Liberalisation of controls on capital movement, especially in the developing world, is associated with a significant increase in the activity of multinationals. This, in turn, increases growth and employment in countries where these companies are present, and encourages investment in infrastructure. SA has already lost out on — and that is set to continue — perhaps billions of rand in growth-driving, job-creating foreign investment due to the persistence of policies that belong to the planned economy of the past.

Where developing economies have gradually relaxed exchange controls, the results have been positive. Chile, especially, experienced relatively stable economic growth after their elimination, and its currency has not be subject to extreme volatility relative to those in other emerging markets. The Chilean example suggests SA could well be ready to follow suit.

For companies and individuals inside the country, moving large sums of money offshore is fraught with costly red tape because of how the SA Reserve Bank enforces exchange controls. Large SA companies and banks get around this by opening subsidiaries (in Mauritius, for example) through which they conduct their international operations, or they simply move their headquarters offshore. This comes at a severe cost in terms of tax revenue and jobs in SA.

Two further arguments for the abolition of exchange controls stand out. First, they are not very effective insofar as stemming the kind of capital flight. Today, there are new ways to externalise funds — cryptocurrency especially — that did not exist when exchange controls were conceptualised. While regulators could devote time and resources to trying to stop these methods, it seems more prudent to abolish exchange controls, especially when doing so will have positive economic spin-offs.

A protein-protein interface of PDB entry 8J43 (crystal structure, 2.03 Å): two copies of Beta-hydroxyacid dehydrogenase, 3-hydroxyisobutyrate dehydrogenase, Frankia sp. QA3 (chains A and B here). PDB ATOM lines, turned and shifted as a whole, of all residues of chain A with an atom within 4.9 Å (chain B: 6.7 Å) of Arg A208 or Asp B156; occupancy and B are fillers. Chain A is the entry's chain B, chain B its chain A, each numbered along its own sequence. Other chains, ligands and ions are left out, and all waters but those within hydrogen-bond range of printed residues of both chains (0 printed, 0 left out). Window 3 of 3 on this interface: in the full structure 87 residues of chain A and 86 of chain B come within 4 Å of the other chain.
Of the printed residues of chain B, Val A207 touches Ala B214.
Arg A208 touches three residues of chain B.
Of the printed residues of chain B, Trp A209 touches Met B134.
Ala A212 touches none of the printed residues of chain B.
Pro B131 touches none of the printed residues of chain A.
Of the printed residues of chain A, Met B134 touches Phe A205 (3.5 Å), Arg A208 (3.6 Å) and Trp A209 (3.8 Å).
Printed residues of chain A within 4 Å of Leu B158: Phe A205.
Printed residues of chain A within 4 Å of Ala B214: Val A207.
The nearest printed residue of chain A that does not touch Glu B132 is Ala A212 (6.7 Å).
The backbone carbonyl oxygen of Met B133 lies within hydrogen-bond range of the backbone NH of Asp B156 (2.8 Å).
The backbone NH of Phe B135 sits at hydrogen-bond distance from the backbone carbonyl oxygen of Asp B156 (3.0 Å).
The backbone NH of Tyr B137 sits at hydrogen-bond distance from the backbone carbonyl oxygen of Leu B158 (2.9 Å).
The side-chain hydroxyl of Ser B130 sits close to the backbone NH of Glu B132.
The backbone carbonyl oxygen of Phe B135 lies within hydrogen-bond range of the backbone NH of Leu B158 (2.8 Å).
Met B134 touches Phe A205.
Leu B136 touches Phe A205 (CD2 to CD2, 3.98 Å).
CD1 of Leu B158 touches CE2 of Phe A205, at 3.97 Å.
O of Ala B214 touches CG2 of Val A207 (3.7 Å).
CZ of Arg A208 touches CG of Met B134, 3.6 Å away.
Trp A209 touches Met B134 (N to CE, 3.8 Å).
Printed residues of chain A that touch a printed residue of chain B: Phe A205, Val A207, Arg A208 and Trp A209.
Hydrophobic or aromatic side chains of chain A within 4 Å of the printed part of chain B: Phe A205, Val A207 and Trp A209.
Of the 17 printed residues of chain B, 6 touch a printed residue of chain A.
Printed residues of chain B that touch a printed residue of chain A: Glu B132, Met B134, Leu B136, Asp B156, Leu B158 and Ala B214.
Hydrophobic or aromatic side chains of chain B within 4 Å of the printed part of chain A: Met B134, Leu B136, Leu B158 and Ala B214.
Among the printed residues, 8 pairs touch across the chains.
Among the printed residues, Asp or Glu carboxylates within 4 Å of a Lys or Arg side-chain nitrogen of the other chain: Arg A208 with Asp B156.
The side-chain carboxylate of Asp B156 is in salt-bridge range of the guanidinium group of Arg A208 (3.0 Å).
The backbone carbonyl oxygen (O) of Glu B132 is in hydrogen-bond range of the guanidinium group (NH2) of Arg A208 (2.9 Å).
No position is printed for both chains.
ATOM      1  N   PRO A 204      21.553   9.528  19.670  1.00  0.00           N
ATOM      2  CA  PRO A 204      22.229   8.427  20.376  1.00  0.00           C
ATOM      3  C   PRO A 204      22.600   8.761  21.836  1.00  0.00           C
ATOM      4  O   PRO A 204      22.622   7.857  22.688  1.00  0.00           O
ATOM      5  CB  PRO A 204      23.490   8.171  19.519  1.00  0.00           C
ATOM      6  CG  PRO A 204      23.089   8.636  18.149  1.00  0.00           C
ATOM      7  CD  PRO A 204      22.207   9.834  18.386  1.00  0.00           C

Second — and this is a point that will become increasingly important as the “brain drain” intensifies — well-qualified and wealthy South Africans who wish to stay in the country regard having assets offshore to be a crucial “insurance policy”. Holding the majority of one’s wealth in a geographically diversified portfolio — where it can grow in equity markets more vibrant than ours and in economies less vulnerable to political instability — allows these people to live and work in SA without feeling as if they are putting the futures of their families at risk. Unlimited offshore investment opportunities therefore deter emigration and keep desperately needed skills in the country.

An economic imperative

Not only is stemming the tide of skills loss from SA an imperative for maintaining and growing the local economy, it also ensures that people with significant earning potential continue to spend money onshore, thereby supporting the economy. Moreover, there is always the likelihood that their wealth will be repatriated should the country’s risk profile improve. It is important that we safeguard the potential for economic growth in SA. 

What started out as an emergency measure to keep the apartheid state from falling apart economically has become a permanent feature of our economic reality, which the ANC has opted not to dismantle. It is high time to let go of exchange controls in the broader interests of the economy. The government ought to control risk through prudent decision-making and legislation rather than through archaic restrictions on the movement of capital.

• Featherby is CEO of investment advisory Carrick Wealth.


Would you like to comment on this article?
Register (it's quick and free) or sign in now.

Speech Bubbles

Please read our Comment Policy before commenting.

Commenting is subject to our house rules.